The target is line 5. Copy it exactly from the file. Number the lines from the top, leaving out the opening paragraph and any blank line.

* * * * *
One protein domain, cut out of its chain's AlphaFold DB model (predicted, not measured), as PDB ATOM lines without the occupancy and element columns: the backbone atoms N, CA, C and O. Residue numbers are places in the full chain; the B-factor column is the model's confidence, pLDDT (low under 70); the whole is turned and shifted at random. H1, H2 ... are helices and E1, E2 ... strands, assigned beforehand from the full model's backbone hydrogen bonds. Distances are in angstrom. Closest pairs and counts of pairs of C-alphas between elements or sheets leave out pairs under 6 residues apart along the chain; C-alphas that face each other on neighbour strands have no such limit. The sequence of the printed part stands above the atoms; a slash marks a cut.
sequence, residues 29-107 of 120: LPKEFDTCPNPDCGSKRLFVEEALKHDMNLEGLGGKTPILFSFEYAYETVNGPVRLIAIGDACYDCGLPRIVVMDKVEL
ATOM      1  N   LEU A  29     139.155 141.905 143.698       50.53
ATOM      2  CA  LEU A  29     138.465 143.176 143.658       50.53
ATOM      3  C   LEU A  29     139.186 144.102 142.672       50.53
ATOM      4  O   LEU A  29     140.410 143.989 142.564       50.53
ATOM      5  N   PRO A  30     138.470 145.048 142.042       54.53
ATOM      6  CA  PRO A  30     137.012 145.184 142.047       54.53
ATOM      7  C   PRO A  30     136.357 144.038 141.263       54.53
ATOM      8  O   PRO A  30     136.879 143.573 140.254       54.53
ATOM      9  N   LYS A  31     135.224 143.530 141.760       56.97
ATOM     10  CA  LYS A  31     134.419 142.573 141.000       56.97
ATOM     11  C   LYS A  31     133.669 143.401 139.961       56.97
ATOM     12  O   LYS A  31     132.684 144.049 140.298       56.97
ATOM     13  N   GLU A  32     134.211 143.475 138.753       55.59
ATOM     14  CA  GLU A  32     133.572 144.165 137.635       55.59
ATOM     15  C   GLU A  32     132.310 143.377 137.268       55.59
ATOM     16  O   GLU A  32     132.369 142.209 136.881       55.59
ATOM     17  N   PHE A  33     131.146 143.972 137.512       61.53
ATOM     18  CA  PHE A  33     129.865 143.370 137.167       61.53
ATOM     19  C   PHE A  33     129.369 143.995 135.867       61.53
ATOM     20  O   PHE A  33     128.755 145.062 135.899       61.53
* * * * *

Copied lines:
ATOM      4  O   LEU A  29     140.410 143.989 142.564       50.53